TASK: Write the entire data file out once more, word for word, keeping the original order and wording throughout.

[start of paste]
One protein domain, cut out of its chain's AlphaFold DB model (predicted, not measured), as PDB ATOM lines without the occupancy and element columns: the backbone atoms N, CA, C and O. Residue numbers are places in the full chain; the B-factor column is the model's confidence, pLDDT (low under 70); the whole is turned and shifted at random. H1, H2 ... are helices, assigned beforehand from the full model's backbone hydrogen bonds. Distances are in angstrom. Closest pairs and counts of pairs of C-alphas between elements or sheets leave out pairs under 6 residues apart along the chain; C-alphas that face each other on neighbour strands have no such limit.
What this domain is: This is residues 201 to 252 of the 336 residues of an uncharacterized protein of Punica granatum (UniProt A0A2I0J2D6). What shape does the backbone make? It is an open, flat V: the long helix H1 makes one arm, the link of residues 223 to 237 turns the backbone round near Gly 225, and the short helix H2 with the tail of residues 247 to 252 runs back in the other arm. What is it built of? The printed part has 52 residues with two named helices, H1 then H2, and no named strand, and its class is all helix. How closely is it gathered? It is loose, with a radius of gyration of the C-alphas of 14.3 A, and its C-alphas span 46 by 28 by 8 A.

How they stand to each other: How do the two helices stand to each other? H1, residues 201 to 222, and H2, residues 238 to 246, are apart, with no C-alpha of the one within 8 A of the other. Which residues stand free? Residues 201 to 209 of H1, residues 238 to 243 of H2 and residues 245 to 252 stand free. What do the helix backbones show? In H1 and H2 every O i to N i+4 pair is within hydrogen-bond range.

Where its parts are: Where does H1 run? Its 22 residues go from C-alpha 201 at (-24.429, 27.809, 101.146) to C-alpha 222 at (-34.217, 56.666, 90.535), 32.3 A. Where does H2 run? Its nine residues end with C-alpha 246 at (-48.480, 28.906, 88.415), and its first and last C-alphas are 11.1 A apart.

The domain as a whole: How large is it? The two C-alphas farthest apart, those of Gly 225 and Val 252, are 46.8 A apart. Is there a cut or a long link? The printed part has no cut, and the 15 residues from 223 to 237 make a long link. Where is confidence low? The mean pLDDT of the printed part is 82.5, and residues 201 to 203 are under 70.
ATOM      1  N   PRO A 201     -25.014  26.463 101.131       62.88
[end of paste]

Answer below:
One protein domain, cut out of its chain's AlphaFold DB model (predicted, not measured), as PDB ATOM lines without the occupancy and element columns: the backbone atoms N, CA, C and O. Residue numbers are places in the full chain; the B-factor column is the model's confidence, pLDDT (low under 70); the whole is turned and shifted at random. H1, H2 ... are helices, assigned beforehand from the full model's backbone hydrogen bonds. Distances are in angstrom. Closest pairs and counts of pairs of C-alphas between elements or sheets leave out pairs under 6 residues apart along the chain; C-alphas that face each other on neighbour strands have no such limit.
What this domain is: This is residues 201 to 252 of the 336 residues of an uncharacterized protein of Punica granatum (UniProt A0A2I0J2D6). What shape does the backbone make? It is an open, flat V: the long helix H1 makes one arm, the link of residues 223 to 237 turns the backbone round near Gly 225, and the short helix H2 with the tail of residues 247 to 252 runs back in the other arm. What is it built of? The printed part has 52 residues with two named helices, H1 then H2, and no named strand, and its class is all helix. How closely is it gathered? It is loose, with a radius of gyration of the C-alphas of 14.3 A, and its C-alphas span 46 by 28 by 8 A.

How they stand to each other: How do the two helices stand to each other? H1, residues 201 to 222, and H2, residues 238 to 246, are apart, with no C-alpha of the one within 8 A of the other. Which residues stand free? Residues 201 to 209 of H1, residues 238 to 243 of H2 and residues 245 to 252 stand free. What do the helix backbones show? In H1 and H2 every O i to N i+4 pair is within hydrogen-bond range.

Where its parts are: Where does H1 run? Its 22 residues go from C-alpha 201 at (-24.429, 27.809, 101.146) to C-alpha 222 at (-34.217, 56.666, 90.535), 32.3 A. Where does H2 run? Its nine residues end with C-alpha 246 at (-48.480, 28.906, 88.415), and its first and last C-alphas are 11.1 A apart.

The domain as a whole: How large is it? The two C-alphas farthest apart, those of Gly 225 and Val 252, are 46.8 A apart. Is there a cut or a long link? The printed part has no cut, and the 15 residues from 223 to 237 make a long link. Where is confidence low? The mean pLDDT of the printed part is 82.5, and residues 201 to 203 are under 70.
ATOM      1  N   PRO A 201     -25.014  26.463 101.131       62.88